Introduction; A Note on the Text; An Historical View of the English Government: From the Settlement of the Saxons in Britain to the Revolution in 1688; Appendix I: Authorities Cited in the Text and in Millar's Notes; Appendix II: Main Historiographical Sources for Miller's Narrative to 1688; Index.
John Millar's works brilliantly explore the nature of English governance through a prism of the natural law tradition and Scottish philosophical history. Millar was a student of Adam Smith's at Glasgow University and his most important immediate intellectual heir. His works provide an essential linkage to Smith.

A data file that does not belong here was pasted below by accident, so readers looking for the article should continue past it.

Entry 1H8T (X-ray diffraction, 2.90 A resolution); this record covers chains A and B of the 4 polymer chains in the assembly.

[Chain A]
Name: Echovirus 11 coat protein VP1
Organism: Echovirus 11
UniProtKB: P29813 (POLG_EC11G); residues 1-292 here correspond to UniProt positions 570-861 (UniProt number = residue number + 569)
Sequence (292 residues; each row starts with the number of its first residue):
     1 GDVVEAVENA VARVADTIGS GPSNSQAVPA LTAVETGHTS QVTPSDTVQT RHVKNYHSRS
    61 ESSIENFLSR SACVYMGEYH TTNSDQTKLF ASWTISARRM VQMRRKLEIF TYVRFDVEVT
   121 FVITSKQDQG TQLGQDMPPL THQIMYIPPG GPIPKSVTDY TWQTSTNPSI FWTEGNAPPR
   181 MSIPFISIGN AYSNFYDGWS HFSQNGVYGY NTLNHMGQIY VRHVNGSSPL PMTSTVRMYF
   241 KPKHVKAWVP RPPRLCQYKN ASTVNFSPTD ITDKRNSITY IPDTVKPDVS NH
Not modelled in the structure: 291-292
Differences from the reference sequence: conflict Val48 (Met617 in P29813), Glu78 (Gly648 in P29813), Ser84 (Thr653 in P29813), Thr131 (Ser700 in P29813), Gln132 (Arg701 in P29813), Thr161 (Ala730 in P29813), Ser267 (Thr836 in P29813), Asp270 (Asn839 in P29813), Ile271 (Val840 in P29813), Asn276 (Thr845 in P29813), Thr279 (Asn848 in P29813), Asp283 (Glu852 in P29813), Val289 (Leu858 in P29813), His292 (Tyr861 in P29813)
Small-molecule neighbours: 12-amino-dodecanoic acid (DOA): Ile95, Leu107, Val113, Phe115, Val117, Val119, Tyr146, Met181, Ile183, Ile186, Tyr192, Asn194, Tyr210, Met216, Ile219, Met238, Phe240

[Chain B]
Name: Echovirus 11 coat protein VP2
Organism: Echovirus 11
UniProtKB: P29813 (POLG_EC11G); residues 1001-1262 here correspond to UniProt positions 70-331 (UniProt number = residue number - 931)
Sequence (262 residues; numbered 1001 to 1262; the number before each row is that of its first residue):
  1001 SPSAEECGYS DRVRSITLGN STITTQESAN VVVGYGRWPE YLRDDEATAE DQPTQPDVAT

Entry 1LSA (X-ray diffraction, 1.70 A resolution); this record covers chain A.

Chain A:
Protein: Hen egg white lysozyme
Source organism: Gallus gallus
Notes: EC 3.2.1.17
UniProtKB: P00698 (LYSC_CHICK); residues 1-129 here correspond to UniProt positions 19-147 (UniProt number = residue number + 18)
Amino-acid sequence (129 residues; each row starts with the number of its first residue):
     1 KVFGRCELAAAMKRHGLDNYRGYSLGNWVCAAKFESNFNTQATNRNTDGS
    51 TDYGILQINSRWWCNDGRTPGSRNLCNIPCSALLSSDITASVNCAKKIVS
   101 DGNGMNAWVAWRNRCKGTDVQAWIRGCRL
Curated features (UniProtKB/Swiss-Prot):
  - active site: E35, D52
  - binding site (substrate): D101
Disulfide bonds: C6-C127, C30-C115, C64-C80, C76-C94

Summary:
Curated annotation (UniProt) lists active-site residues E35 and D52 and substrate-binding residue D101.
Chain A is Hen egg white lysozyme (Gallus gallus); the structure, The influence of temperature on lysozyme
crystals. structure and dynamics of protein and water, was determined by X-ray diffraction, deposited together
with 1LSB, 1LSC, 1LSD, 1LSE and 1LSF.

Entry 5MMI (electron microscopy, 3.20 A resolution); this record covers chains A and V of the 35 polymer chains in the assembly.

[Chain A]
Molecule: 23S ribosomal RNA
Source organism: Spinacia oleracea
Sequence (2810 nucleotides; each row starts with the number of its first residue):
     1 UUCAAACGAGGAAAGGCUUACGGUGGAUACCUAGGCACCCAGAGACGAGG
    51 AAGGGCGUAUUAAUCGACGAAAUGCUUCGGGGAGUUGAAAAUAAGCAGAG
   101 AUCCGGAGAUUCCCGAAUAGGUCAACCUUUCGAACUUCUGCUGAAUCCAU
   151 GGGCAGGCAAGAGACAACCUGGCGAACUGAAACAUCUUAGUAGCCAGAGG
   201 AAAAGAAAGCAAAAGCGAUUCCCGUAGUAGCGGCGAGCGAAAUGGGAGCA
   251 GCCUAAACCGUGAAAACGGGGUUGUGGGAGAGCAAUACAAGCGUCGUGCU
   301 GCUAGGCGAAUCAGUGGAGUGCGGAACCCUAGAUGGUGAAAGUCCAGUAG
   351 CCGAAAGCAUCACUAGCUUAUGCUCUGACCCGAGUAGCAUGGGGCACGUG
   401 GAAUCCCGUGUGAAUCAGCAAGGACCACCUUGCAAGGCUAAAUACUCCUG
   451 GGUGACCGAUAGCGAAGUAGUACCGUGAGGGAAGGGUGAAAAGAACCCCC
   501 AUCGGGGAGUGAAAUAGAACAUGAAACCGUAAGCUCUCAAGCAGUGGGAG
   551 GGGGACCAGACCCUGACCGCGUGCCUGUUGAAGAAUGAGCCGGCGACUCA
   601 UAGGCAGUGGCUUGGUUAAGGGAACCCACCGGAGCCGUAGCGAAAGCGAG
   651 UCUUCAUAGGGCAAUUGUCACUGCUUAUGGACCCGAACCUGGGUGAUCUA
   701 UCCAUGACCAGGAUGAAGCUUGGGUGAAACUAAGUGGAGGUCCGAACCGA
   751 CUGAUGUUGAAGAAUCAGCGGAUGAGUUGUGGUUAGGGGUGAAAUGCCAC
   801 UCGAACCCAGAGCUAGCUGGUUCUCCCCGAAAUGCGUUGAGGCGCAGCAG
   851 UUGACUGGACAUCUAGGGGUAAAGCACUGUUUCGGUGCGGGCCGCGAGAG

This oldie reaches back to 1787. Millar was a leading figure of the Scottish Enlightenment and a noted social analyst. He divides his history into three sections: the Saxons through the Normans, the Normans to James I, and James I to the Glorious Revolution. Library Journal January 2007 Much evidence stacked up on my bookshelves suggests--pace Hawes--a determination to scrutinize and respect claims for the Enlightenment: Liberty Press's ongoing series Natural Law and Enlightenment Classics (which saw new editions this year of John Millar's An Historical View of the English Government: From the Settlement of the Saxons in Britain to the Revolution in 1688 and The Origin of the Distinction of Ranks, Francis Hutcheson's Logic, Metaphysics, and the Natural Sociability of Mankind, and Jean-Jacques Burlamaqui's The Principles of Natural and Politic Law); the several books that revalue Enlightenment aspirations as they make philosophy the master key for unlocking cultural preoccupations. Studies in English Literature Summer 2007